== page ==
Which is why, like everything else he doesn’t want to do, he just does it badly.
I suppose it’s too great a leap to ascribe this to the pussificatious bubble-wrapping of kids.
I certainly preferred my dad’s driving, precisely because he drove faster and more aggressively. It was interesting and exciting – and he was a good driver. Good observation, good anticipation, mechanical awareness and sympathy. Where as my mum could drive, and that’s about it.
As for mums being good drivers, hmm.
In addition, 70% say their mums happily sing while driving, and 52% say they talk constantly to keep the family entertained.
Perhaps a bit more concentrating on their driving would be good for everyone. But apparently:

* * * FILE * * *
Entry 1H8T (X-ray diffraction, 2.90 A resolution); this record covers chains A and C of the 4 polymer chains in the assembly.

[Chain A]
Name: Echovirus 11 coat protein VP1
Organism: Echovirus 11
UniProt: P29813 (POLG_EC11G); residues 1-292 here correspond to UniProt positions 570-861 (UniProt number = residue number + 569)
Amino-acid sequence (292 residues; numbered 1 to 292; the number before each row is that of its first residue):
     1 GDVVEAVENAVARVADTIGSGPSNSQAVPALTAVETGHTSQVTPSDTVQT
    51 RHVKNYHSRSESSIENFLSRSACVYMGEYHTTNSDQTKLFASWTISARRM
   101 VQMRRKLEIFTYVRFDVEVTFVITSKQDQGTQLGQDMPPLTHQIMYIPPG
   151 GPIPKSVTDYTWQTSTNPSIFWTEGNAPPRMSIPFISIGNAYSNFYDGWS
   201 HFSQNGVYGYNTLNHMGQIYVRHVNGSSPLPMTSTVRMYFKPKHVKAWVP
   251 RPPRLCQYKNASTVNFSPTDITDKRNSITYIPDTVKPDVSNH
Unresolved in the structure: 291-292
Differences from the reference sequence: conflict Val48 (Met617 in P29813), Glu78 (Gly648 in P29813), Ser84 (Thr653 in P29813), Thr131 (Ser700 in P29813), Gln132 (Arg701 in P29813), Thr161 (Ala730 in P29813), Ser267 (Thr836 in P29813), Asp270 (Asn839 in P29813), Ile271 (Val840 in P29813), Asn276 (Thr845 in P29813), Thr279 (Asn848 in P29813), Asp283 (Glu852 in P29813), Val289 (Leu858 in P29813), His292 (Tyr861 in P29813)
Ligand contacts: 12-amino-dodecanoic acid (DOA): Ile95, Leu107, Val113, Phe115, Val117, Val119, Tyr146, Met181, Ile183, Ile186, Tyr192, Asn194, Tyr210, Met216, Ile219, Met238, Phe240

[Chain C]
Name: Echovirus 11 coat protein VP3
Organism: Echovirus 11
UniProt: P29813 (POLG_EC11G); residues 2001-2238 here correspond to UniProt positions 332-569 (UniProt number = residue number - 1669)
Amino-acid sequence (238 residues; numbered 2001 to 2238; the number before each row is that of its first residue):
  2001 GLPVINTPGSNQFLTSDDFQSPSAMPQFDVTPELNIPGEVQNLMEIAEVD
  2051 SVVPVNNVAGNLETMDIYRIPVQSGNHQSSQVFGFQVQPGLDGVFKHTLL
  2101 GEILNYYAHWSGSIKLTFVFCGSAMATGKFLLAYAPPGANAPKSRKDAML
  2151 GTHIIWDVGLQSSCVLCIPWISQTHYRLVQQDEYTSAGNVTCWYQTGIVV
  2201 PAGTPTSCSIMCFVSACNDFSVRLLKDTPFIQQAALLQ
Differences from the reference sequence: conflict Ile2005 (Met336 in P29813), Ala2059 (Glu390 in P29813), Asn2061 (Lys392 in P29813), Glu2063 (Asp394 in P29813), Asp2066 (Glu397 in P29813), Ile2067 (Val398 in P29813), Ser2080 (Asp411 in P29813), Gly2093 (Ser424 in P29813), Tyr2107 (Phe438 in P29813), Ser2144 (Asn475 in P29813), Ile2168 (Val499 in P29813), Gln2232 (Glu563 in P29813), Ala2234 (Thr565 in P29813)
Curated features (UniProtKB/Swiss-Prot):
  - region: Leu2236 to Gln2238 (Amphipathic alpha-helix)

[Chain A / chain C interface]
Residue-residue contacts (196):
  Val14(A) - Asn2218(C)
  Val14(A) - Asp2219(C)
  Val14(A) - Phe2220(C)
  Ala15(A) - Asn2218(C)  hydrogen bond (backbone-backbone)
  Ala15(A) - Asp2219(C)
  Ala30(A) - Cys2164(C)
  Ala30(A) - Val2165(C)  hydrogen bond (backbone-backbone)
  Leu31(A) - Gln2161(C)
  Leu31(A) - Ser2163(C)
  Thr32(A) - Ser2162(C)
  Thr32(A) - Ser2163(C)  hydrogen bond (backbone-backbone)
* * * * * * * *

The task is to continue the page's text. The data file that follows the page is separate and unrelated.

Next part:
[Mums] are more considerate to other drivers
Orly? I drive over 20,000 miles a year and when it comes to queuing, changing lane, coming out of a side-road, only women have perfected that knack of pretending you’re not there, not to be beckoned on, no gap to be left.
And when you let a motorist into traffic, as men are wont to do, male drivers will acknowledge your courtesy with hand signal or flash of lights etc. Again, women apparently think that you acted not out of courtesy, but obligation or patriarchal condescension, and will ignore you with the disdain your feeble and patronising gesture deserves.
Exceptions to every rule and all that, but this is rock solid experience of years on the roads.